Sunday, August 4, 2019

Tradition and Ancestry in Ishmael Reeds Mumbo Jumbo Essay -- Ishmael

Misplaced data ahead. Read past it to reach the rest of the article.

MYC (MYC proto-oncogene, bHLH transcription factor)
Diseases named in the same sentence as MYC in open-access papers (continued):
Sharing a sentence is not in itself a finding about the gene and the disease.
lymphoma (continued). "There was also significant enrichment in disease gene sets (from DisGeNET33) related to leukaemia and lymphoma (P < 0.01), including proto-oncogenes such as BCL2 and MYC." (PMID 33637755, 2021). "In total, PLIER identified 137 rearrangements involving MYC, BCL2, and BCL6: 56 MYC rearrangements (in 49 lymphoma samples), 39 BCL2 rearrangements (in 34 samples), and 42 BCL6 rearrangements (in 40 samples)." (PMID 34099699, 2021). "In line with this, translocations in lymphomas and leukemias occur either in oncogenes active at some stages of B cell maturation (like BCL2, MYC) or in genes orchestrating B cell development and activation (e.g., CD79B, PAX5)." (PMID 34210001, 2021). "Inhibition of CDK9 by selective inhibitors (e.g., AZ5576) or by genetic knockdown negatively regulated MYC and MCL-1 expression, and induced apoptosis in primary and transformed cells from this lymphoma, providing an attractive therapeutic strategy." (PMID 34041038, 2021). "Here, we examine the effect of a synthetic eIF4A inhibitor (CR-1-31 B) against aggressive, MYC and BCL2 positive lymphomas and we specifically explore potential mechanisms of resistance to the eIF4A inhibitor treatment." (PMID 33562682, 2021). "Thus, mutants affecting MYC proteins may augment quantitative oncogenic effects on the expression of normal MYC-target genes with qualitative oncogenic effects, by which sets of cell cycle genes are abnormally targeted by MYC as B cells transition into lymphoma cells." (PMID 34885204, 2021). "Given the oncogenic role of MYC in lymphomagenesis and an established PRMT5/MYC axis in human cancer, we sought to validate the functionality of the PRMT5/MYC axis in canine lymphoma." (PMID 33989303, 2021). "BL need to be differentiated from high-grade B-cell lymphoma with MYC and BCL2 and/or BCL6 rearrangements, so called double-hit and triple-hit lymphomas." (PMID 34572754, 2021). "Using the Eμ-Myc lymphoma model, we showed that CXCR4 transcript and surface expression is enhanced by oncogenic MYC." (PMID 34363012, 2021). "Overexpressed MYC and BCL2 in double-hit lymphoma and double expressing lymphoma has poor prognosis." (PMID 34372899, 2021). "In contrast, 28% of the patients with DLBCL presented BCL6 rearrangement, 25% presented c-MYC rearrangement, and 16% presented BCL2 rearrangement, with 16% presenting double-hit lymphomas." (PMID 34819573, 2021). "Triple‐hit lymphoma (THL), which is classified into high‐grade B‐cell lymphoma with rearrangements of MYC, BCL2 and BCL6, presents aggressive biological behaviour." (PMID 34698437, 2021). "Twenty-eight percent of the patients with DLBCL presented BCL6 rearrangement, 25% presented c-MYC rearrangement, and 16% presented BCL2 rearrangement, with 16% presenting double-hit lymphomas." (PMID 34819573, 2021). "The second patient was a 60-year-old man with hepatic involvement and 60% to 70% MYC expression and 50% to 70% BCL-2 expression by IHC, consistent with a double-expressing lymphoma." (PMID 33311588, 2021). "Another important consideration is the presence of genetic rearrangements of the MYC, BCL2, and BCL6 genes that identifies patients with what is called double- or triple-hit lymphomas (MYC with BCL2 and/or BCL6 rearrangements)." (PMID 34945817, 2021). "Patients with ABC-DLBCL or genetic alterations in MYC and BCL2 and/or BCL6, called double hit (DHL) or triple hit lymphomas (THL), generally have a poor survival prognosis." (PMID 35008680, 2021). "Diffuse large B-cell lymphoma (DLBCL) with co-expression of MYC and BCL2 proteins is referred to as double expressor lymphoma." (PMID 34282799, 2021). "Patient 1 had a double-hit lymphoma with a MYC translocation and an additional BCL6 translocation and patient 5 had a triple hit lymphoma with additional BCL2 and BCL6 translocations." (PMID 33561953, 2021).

Tradition and Ancestry in Ishmael Reed's Mumbo Jumbo      Ã‚  Ã‚  Ã‚   In the Western industrialized world, time is seen as a progression of events, the present building on the past as civilization becomes more "advanced." However, in the African conception of time, "the human being goes backward ...he is oriented toward the world of the ancestors, toward those who no longer belong to the world of the living" (Zahan 45). Ishmael Reed's Mumbo Jumbo problematizes the relationship between past and present. Rejecting both the ideas of "progress" and of strict adherence to tradition, he advocates instead improvisation--responding and adapting to immediacy without uprooting one's connections to the past.    For the inhabitant of the Western industrialized world, the paradigm of progress dominates his or her conceptions of birth, death, time, and history. Tradition is part of a construction of history that shows the causal progression of events from the past to the present. Time is linear. An individual progresses forward in life, socially and materially advancing himself or herself as much as possible within one life-span. Old age denotes the approach of death--the end of individual progress and the barrier of human progress. Consumerism, materialism and scientific empiricism are the mechanisms of Western progress. They presuppose a separation between man and woman, his body, and his environment, and the ability of the ormer to control the latter three, assumptions which can ultimately wreak "havoc among cultures that are not organized around the pursuit of material abundance" (Diamond 138). According to anthropologist Dominique Zahan, tradition, for the African "is above al l the collective experience of the com... ...Cited Achebe, Chinua. Things Fall Apart New York: Astor-Honor, Inc., 1959. Badomo, Andre. "Tradition and Modernism on Horseback." Ness 99-107. Bernard, Bouba. "Reflections on the Life of the European." Ness 27-41. Desmangles, Leslie G. The Faces of the Gods: Vodou and Roman Catholicism in Haiti. Chapel Hill: U of North Carolina Press, 1992. Diamond, Irene. Fertile Ground: Women, Earth, and the Limits ofControl Boston: Beacon Press, 1994. Ness. Philip A. Grafting Old Rootstock: Studies in Culture and Religion of the Chamba, Duru, Fula, and Gbaya of Cameroun. Dallas: Summer Institute of Linguistics, Inc., 1982. Reed, Ishmael. Mumbo Jumbo. New York: Atheneum, 1972. Zahan, Dominique. The Religion, Spirituality, and Thought of Traditional Africa. Trans. Kate Ezra Martin and Lawrence M. Martin. Chicago: U of Chicago Press, 1979. Tradition and Ancestry in Ishmael Reed's Mumbo Jumbo Essay -- Ishmael Tradition and Ancestry in Ishmael Reed's Mumbo Jumbo      Ã‚  Ã‚  Ã‚   In the Western industrialized world, time is seen as a progression of events, the present building on the past as civilization becomes more "advanced." However, in the African conception of time, "the human being goes backward ...he is oriented toward the world of the ancestors, toward those who no longer belong to the world of the living" (Zahan 45). Ishmael Reed's Mumbo Jumbo problematizes the relationship between past and present. Rejecting both the ideas of "progress" and of strict adherence to tradition, he advocates instead improvisation--responding and adapting to immediacy without uprooting one's connections to the past.    For the inhabitant of the Western industrialized world, the paradigm of progress dominates his or her conceptions of birth, death, time, and history. Tradition is part of a construction of history that shows the causal progression of events from the past to the present. Time is linear. An individual progresses forward in life, socially and materially advancing himself or herself as much as possible within one life-span. Old age denotes the approach of death--the end of individual progress and the barrier of human progress. Consumerism, materialism and scientific empiricism are the mechanisms of Western progress. They presuppose a separation between man and woman, his body, and his environment, and the ability of the ormer to control the latter three, assumptions which can ultimately wreak "havoc among cultures that are not organized around the pursuit of material abundance" (Diamond 138). According to anthropologist Dominique Zahan, tradition, for the African "is above al l the collective experience of the com... ...Cited Achebe, Chinua. Things Fall Apart New York: Astor-Honor, Inc., 1959. Badomo, Andre. "Tradition and Modernism on Horseback." Ness 99-107. Bernard, Bouba. "Reflections on the Life of the European." Ness 27-41. Desmangles, Leslie G. The Faces of the Gods: Vodou and Roman Catholicism in Haiti. Chapel Hill: U of North Carolina Press, 1992. Diamond, Irene. Fertile Ground: Women, Earth, and the Limits ofControl Boston: Beacon Press, 1994. Ness. Philip A. Grafting Old Rootstock: Studies in Culture and Religion of the Chamba, Duru, Fula, and Gbaya of Cameroun. Dallas: Summer Institute of Linguistics, Inc., 1982. Reed, Ishmael. Mumbo Jumbo. New York: Atheneum, 1972. Zahan, Dominique. The Religion, Spirituality, and Thought of Traditional Africa. Trans. Kate Ezra Martin and Lawrence M. Martin. Chicago: U of Chicago Press, 1979.

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